A Very Merry Unauthorized Children's Scientology Pageant is a satirical musical about Scientology and L. Ron Hubbard, written by Kyle Jarrow from a concept by Alex Timbers, the show's original director. The one-act musical lasts about an hour. Jarrow based the story of the musical on L. Ron Hubbard's writings and Church of Scientology literature. The musical follows the life of L. Ron Hubbard as he develops Dianetics and then Scientology. Though the musical pokes fun at Hubbard's science fiction writing and personal beliefs, it has been called a "deadpan presentation" of his life story. Topics explored in the piece include Dianetics, the E-meter, Thetans, and the story of Xenu. The show was originally presented by Les Freres Corbusier, an experimental theatrical troupe and debuted in November 2003 in New York City, where it had sold-out Off-Off-Broadway and Off-Broadway productions. Later performances have included Los Angeles, New York, Boston, Atlanta and Philadelphia. Productions of A Very Merry Unauthorized Children's Scientology Pageant in 2003, 2004 and 2006 were well received. The musical received an Obie Award for the 2003 New York production, and director Alex Timbers received a Garland Award for the 2004 Los Angeles production. The play also received positive reviews in the press.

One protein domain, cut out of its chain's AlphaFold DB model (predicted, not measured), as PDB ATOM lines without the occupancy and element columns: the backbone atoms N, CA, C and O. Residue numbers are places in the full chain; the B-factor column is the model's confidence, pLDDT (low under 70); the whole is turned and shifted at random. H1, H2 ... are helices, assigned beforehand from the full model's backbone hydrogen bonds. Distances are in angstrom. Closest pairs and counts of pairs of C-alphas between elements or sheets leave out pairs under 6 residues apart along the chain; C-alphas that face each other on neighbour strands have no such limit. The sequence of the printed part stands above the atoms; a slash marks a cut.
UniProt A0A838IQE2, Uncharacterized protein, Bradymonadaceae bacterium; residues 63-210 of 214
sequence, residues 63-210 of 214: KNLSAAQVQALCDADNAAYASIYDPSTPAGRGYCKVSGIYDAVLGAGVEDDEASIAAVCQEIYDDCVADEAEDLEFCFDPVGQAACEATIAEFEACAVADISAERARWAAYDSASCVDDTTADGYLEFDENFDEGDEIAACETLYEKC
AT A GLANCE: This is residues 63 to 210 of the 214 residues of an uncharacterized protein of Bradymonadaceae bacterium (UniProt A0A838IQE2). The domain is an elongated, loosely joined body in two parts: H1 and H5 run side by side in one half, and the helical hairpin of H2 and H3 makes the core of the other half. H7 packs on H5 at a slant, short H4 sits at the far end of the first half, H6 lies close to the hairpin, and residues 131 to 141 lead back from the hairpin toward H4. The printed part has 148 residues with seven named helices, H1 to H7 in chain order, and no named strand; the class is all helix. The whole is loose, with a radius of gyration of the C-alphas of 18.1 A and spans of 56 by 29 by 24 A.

Ethel Merman (January 16, 1908 – February 15, 1984) was a Tony Award- and Grammy Award-winning American star of stage and film musicals, well known for her powerful voice and vocal range, often hailed by critics as "The Queen of the Broadway stage."
Merman starred in five Cole Porter musicals, among them Anything Goes in 1934, where she introduced "I Get a Kick Out of You", "Blow Gabriel Blow", and the title song. Her next musical with Porter was Red, Hot and Blue in which she co-starred with Bob Hope and Jimmy Durante and introduced "It's Delovely" and "Down in the Depths (On the Ninetieth Floor)"/ In 1939's DuBarry Was a Lady, Porter provided Merman with a "can you top this" duet with Bert Lahr, "Friendship". Like "You're the Top" in Anything Goes, this kind of duet became one of her signatures. Porter's lyrics also helped showcase her comic talents in duets in Panama Hattie ("Let's Be Buddies", "I've Still Got My Health"), and Something for the Boys, ("By the Mississinewah", "Hey Good Lookin'").
Irving Berlin supplied Merman with equally memorable duets, including counterpoint songs An Old-Fashioned Wedding with Bruce Yarnell, written for the 1966 revival of Annie Get Your Gun, and "You're Just in Love" with Russell Nype in Call Me Madam. Merman won the 1951 Tony Award for Best Actress for her performance as Sally Adams in Call Me Madam. She reprised her role in the lively Walter Lang film version.
Perhaps Merman's most revered performance was in Gypsy as Gypsy Rose Lee's mother Rose. Merman introduced "Everything's Coming Up Roses", "Some People", and ended the show with the wrenching "Rose's Turn". Critics and audiences saw her creation of Madame Rose as the performance of her career. She did not get the role in the movie version, however, which went to movie actress Rosalind Russell, and an infuriated Merman was quoted as saying: "There's a name for women like her but it's seldom used in society outside [of] a kennel." (Since this is a line from the film The Women, in which Russell appeared, the story may be apocryphal.) She also insulted Russell's husband, Freddie Brisson, by calling him the "Lizard of Roz". Merman decided to take Gypsy on the road and trumped the motion picture as a result.